antimicrobial agents is used in the management of
necrosectomy) should be selected instead (Rec-
necrotizing pancreatitis (Recommendation C)
ommendation B).
Selective digestive decontamination (SDD) can be used (7) Pancreatic abscess should be managed by
in severe cases, but, because there has been only one surgical or percutaneous drainage (Recommenda-
randomized controlled trial (RCT) of SDD (with a lim- tion C).
ited number of patients), it remains unclear whether (8) Pancreatic abscesses that do not respond clinically
systemic administration of antimicrobiotics or the com- to percutaneous drainage should be immediately
bined use of the systemic administration of antimicrobio- treated by surgical drainage (Recommendation
tics and SDD is more efficacious (Recommendation C). B).
Blood purification, particularly continuous hemo- (9) Symptomatic cases, acute pancreatitis cases with
diafiltration (CHDF), may prevent severe acute pan- complications, and pancreatic pseudocysts whose
creatitis from progressing to multiple organ failure diameter is increasing should be treated by drain-
(Recommendation C). Continuous regional pancreatic- age (Recommendation A).
arterial infusion of protease inhibitors/antimicrobial (10) Surgical intervention should be selected for those
agents may decrease the mortality rate and the inci- pancreatic pseudocysts that do not tend toward
dence of infectious complications in patients with ne- improvement in response to percutaneous or en-
crotizing pancreatitis (Recommendation C). However, doscopic drainage (Recommendation A).
66 T. Mayumi et al.: Management strategy for acute pancreatitis in JPN Guidelines

Fig. 2. Management policy for acute biliary pancreatitis. ERC, endoscopic retrograde cholargiograhy; ES, endoscopic sphincter-
otomy; ENBD, endoscopic nasobiliary drainage

Management policy for gallstone pancreatitis (Fig. 2)9 performed immediately after medical examination),
the patient should be examined for cholangitis and
CQ10. Is the endoscopic approach beneficial in the transit disorders in the biliary tract, and severity should
treatment of acute gallstone-induced pancreatitis? be assessed. If the above complications are present,
emergency endoscopic procedures (biliary calculus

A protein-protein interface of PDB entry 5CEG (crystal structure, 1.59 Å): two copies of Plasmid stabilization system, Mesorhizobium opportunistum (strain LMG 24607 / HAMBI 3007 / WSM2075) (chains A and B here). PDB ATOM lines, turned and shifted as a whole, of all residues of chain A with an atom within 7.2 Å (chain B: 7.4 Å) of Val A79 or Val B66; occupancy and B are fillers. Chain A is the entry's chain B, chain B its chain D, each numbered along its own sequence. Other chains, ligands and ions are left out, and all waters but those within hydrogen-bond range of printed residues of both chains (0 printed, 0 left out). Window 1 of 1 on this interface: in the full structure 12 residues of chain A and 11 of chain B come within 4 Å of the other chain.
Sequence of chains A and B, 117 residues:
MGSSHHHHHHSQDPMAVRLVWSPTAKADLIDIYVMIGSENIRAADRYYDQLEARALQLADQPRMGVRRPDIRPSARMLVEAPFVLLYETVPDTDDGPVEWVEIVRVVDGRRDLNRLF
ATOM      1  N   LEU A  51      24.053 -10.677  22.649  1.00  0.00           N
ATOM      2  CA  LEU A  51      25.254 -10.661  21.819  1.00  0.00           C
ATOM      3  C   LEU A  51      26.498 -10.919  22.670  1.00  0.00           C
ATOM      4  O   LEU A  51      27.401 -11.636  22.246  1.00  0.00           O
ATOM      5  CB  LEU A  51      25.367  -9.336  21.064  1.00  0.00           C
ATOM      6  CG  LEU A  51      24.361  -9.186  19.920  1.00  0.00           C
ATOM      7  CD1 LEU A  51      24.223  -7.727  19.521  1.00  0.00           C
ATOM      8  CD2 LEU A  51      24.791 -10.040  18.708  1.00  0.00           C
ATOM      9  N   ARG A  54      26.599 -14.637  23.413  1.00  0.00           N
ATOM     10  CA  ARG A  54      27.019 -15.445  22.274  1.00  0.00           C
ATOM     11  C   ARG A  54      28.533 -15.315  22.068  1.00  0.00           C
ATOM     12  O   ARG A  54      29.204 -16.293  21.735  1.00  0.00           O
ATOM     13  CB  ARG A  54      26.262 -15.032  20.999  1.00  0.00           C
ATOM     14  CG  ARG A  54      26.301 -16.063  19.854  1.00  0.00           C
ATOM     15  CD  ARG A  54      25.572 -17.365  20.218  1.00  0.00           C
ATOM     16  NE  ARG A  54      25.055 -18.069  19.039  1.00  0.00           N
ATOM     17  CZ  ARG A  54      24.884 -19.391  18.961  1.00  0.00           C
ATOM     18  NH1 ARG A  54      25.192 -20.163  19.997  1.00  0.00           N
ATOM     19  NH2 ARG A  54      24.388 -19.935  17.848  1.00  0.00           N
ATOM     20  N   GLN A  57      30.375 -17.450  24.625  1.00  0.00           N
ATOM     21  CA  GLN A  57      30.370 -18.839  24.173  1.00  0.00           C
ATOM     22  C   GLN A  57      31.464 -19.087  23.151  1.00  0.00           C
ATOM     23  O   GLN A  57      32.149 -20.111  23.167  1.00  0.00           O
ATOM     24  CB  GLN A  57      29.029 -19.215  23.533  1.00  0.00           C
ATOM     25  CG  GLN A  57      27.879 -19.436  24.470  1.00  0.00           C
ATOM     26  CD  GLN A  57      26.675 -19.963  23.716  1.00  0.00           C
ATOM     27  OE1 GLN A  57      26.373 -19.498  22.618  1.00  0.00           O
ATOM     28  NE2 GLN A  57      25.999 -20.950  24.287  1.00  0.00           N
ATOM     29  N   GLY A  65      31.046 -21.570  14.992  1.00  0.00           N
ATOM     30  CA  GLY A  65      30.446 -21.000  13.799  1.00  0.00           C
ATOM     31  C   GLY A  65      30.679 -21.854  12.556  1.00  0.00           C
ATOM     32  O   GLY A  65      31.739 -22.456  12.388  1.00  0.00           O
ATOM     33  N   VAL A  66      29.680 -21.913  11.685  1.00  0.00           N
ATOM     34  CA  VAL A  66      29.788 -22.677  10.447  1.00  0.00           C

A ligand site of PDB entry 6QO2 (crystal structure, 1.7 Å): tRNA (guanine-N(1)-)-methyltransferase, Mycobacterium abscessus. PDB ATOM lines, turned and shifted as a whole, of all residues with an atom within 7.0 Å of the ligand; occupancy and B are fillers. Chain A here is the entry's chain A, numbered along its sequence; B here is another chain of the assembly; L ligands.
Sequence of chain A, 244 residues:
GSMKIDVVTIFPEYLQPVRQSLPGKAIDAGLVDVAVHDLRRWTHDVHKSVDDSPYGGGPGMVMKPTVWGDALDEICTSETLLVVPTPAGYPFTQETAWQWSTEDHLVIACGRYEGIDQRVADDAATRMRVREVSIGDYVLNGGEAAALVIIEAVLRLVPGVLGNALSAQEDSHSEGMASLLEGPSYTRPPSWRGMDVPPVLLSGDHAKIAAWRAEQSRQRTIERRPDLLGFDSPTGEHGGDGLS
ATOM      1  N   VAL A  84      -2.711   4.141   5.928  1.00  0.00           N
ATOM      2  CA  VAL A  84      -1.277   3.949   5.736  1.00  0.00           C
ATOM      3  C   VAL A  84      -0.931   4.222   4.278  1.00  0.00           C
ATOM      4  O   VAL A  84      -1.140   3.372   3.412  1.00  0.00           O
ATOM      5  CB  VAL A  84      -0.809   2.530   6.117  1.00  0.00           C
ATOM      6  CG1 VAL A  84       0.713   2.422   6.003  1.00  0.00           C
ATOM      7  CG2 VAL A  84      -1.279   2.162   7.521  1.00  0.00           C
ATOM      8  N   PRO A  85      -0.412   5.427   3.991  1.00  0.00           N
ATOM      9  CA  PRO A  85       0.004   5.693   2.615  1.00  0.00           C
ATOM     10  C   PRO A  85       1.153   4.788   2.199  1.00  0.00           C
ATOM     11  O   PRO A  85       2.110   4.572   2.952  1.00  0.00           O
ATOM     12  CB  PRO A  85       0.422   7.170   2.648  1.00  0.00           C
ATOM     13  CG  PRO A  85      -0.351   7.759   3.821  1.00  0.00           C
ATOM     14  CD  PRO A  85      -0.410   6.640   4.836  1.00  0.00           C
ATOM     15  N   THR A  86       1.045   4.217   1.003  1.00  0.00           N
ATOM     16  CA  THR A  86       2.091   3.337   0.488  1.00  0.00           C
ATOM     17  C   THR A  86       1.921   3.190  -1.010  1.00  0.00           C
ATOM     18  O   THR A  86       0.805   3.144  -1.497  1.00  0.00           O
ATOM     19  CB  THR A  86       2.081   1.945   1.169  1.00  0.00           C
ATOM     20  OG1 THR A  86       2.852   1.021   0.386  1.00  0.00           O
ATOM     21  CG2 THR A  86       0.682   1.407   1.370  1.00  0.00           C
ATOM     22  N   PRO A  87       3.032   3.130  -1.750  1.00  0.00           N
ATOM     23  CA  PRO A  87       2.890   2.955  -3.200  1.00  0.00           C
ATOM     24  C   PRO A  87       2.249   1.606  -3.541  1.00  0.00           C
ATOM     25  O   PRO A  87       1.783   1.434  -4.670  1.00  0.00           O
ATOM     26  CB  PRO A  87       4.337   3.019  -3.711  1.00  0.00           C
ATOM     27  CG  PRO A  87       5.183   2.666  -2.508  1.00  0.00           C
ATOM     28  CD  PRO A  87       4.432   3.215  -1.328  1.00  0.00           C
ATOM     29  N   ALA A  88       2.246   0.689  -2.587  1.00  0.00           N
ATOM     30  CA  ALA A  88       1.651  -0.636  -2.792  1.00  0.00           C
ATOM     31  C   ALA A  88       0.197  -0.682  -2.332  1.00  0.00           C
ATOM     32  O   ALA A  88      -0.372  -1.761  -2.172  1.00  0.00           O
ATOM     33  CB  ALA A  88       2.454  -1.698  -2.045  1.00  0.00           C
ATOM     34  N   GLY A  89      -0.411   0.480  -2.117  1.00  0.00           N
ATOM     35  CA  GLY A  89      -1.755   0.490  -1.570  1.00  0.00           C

Emergency endoscopic procedures should be given pri-
removal and common bile duct drainage) are used,
ority in patients with acute gallstone-associated pan-
in combination with the management of severe
creatitis with suspected bile duct obstruction and in
pancreatitis.
cases complicated by cholangitis (Recommendation
When these procedures cannot be used, percutane-
A)
ous biliary duct drainage or surgical decompression is
When a diagnosis of gallstone pancreatitis is made performed, as needed. Whether these drainage proce-
(based on imaging and blood biochemistry findings dures are selected depends on the patient’s condition
T. Mayumi et al.: Management strategy for acute pancreatitis in JPN Guidelines 67

and the availability of specialist medical professionals In recent years laparoscopic operations have been in-
and the appropriate institution. creasingly used to treat many patients with gallstone-
Emergency endoscopic procedures (endoscopic ret- induced pancreatitis. According to the results of
rograde cholangiography [ERC] ± endoscopic sphinc- prospective cohort studies (Levels 1b–2c) [16–21], the
terotomy [ES], endoscopic papillary balloon dilatation percentage of patients in whom laparoscopic cholecys-
[EPBD], endoscopic nasobiliary drainage [ENBD], and tectomy was completed was 94.5% (range, 79% to
stenting) are designed to remove biliary calculi and to 100%), the incidence of complications was 5.5% (range,
drain the biliary tract, and they can often relieve any 0% to 10%), and the mortality rate was 0.4% (range,
occlusion of the pancreatic duct. 0% to 2.5%), suggesting that the outcome of
It is important to transfer patients to an advanced laparoscopic operations is equal to or better than that of
specialist medical institution if they are not able to un- laparotomy. Based on the above data, laparoscopic
dergo the needed procedures at the institution where cholecystectomy may also be used in the management
they are being treated. of mild gallstone pancreatitis.

CQ11. Is one-stage cholecystectomy followed by


common bile duct (CBD) clearance safer and more
effective than endoscopic procedures? References

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An RCT (Level 1b) [45] that compared patients who 2. Takada T, Kawarada Y, Hirata K, Mayumi T, Yoshida M,
Sekimoto M, et al. JPN guidelines for the management of acute
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Sekimoto M, et al. Health insurance system and payments